The NFC East champion Redskins have 21 of 22 starters returning. The one hole is at safety. Facing an $18 million salary cap penalty the team was very limited in what it could do in free agency and what money the team had it mostly spent on retaining its own players. So the need at safety remains.
The Redskins could choose to address the need in the draft. However, with their first pick coming at No. 51 overall, there are some issues that could make doing that problematic.
One is that, in general, it is difficult to find immediate starters at that point in the draft. Last year there were 203 players picked from No. 50 on and just 15 of them started 10 games or more. You can’t like those odds.
Some will say that this year at this position is the exception, that the draft pool at safety is so deep that there is bound to be a potential starter there. It’s true that most draft analysts have said that the safety class is the deepest in year. It is also true that for a variety of reasons there may be more teams who will be in pursuit of safeties than we’ve seen in quite some time.
The Redskins are looking at a simple matter of supply and demand here. Are there too many teams that are in desperate need of safety help for the Redskins to be able to count on getting one who could be an immediate starter?
Drafts are very difficult to predict but let’s see if we can take an educated guess as to how many safeties might be gone.
To narrow the field down some, let’s first look at teams that pick twice before the Redskins pick. If those teams have a need at safety the chances that they take one are presumably doubled. There are 17 teams that pick twice before the Redskins pick once, the Jaguars, Eagles, Lions, Cardinals, Bills, Jets, Titans, Chargers, Dolphins, Bucs, Panthers, Cowboys, Steelers, Giants, Bears, Vikings and 49ers. The Rams have three picks before pick 51 rolls around.
Of those 18 teams with multiple cracks at the draft board before the Redskins get a shot, how many have a need at safety? Using the depth charts from Outlads.com, I looked up the started safeties for each of those teams. Then I went to another favorite tool of mine, the approximate value (AV) of each of those players.
The AV is an attempt to establish a numerical value for each player’s season. It is based on both team and individual stats and accomplishments; you can look here for the nitty-gritty details. Players in the teens are good to great (RG3 had an AV of 18 last year), players between 6 and 10 had decent seasons (Peirre Garcon got a 7), and players 5 and down are below average (Chris Wilson got a 1). Certainly the system is far from perfect but it’s as good a yardstick as any out there.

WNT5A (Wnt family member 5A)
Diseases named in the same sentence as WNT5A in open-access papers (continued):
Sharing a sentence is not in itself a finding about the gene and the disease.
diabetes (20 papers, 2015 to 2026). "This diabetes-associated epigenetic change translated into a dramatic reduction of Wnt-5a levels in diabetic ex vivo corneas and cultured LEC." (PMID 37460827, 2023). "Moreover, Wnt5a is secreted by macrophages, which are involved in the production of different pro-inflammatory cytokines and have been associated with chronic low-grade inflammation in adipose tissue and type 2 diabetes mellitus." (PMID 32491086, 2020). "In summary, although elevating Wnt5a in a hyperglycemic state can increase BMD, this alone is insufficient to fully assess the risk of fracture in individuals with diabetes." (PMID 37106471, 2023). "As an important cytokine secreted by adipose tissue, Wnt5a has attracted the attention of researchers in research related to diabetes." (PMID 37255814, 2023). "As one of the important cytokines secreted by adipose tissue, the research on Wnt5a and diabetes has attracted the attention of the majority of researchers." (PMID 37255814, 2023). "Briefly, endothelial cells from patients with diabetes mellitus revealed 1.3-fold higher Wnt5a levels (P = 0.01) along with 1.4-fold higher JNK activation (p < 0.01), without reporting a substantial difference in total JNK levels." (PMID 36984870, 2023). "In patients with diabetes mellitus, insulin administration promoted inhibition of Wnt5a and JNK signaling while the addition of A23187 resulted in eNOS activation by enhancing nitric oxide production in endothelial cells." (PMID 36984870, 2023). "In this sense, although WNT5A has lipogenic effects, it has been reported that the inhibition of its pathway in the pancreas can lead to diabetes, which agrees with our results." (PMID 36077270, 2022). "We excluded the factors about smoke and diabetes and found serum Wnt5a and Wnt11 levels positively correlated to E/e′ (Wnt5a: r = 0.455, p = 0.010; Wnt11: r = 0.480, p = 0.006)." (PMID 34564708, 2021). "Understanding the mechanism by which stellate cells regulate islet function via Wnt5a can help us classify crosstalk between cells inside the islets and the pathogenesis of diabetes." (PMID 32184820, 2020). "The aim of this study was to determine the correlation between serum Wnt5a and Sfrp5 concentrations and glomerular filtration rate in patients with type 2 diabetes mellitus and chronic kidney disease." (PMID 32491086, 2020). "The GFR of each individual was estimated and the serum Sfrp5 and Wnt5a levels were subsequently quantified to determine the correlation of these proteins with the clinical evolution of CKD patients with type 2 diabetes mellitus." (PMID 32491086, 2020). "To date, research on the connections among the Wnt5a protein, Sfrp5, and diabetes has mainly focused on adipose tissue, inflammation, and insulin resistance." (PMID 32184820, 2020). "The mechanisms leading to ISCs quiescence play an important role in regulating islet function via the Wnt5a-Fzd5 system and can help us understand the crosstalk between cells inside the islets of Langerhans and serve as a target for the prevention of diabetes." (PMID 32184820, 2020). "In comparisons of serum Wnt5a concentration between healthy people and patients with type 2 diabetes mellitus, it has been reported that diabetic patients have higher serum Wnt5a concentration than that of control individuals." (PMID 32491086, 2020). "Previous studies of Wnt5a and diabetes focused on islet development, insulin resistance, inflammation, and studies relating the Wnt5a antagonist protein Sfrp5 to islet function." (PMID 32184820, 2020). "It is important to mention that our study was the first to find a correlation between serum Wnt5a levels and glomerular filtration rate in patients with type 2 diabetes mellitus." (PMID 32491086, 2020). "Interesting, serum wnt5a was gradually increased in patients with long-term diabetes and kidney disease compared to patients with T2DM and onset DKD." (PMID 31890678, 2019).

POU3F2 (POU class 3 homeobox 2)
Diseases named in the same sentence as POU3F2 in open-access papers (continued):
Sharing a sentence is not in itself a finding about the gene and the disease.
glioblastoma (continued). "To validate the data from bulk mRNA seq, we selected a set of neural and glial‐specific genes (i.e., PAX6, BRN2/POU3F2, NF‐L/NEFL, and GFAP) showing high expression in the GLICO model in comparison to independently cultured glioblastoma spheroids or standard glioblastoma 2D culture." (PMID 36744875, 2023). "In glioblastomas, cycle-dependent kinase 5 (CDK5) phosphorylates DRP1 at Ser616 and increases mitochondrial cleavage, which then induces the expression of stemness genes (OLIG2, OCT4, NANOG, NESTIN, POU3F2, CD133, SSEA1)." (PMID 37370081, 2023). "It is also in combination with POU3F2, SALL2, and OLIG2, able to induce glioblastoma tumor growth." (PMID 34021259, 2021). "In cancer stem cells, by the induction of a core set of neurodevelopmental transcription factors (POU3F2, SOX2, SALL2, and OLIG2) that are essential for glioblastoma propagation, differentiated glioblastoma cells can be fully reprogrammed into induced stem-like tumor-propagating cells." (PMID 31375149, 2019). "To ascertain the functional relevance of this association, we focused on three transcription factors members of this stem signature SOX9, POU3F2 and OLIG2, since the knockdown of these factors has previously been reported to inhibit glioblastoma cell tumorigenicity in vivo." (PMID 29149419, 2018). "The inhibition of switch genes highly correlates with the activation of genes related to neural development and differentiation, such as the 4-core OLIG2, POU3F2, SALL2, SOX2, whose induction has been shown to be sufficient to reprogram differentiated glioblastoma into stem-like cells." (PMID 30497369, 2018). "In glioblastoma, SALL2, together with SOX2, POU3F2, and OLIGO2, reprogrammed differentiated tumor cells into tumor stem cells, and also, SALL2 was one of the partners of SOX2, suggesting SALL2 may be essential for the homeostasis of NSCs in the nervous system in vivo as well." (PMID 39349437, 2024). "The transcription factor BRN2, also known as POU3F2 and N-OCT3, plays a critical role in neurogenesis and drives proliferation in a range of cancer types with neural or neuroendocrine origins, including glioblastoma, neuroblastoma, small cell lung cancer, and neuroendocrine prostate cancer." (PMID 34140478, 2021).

To see if teams are in need of a safety, we’ll use the Madieu Williams line. He started 16 games at safety last year and he is the one starter the Redskins did not bring back despite the fact that they probably could have signed him for something close to minimum salary. Williams had an AV of 6 last year; we’ll say that any team that has a starting safety with an AV of lower than that, 1-5, is in need of a safety in the draft.
Of the 18 teams with multiple picks before the Redskins’ selection, seven, the Titans, Dolphins, Bucs, Panthers, Giants, Bears, and 49ers, all have two starting safeties with AV’s of six or more.
That leaves 11 teams who could be considered to be prime candidates to draft a safety and will have two chances to do so before the Redskins have one. Here are those teams, the selections they hold, and the names and 2012 AV’s of their safeties.
|Team||Overall picks||Starting safeties, AV's|
|Jaguars||2, 33||Prosinski, 3 Lowrey 4|
|Eagles||4, 35||Chung 3, Phillips 2|
|Lions||5, 36||Delmas 3, Glover 7|
|Cardinals||7, 38||Bell 7, Johnson 3|
|Bills||8,41||Byrd 10, Searcy 1|
|Jets||3, 39||D. Landry 6, Bush 1|
|Chargers||11, 45||Taylor 1, Weddle 12|
|Rams||16, 22, 46||Stewart 1, McLeod 1|
|Cowboys||18, 47||Church 1, Allen 4|
|Steelers||17, 48||Polamalu 4, Clark 9|
|Vikings||23, 25||Raymond 1, Smith 12|
Of these teams, four—the Eagles, Rams, Cowboys, and Jaguars—could be considered to be in a “code red” situation at safety, with both of their current starters falling below the M. Williams line.
That’s a look at the demand side, how about the supply? It is difficult to project who might be an immediate starter in most cases, especially in the second round. A lot will depend on scheme fit, whether the player is more suited to playing strong safety or free, and other such factors. The National Football Post’s scouting section gives players grades the minimum for a player they think can be a solid (not necessarily immediate) starter is 6.0. They rate just five safeties that highly—Kenny Vaccaro, Texas (8.3), Johnathan Cyprien, Florida International (8.0), Eric Reid, LSU (7.2), Josh Evans, Florida (7.2), and Jamoris Slaughter (6.6). One more, D. J. Swearinger of South Carolina, is just below the line at 5.9.
Certainly analysts’ views will vary. Some might have different names and different grades. Most importantly, teams’ draft boards will vary. But if we go with six safeties who may be capable of starting in 2013, that’s a rather tight supply. Let’s just say that two of the “code red” teams take a safety and that three of the other seven with multiple picks and a need at safety take one. That means that the top five are off the board when the Redskins pick. But wait, a couple more might go because a team like the Ravens could well take a safety with its lone pick prior to Washington’s.
If six safeties are off the board, that doesn’t necessarily mean they are out of luck. A safety they believe can play significant snaps right away might still be on the board. But it is also possible that such players are long gone and they might need to go in another direction.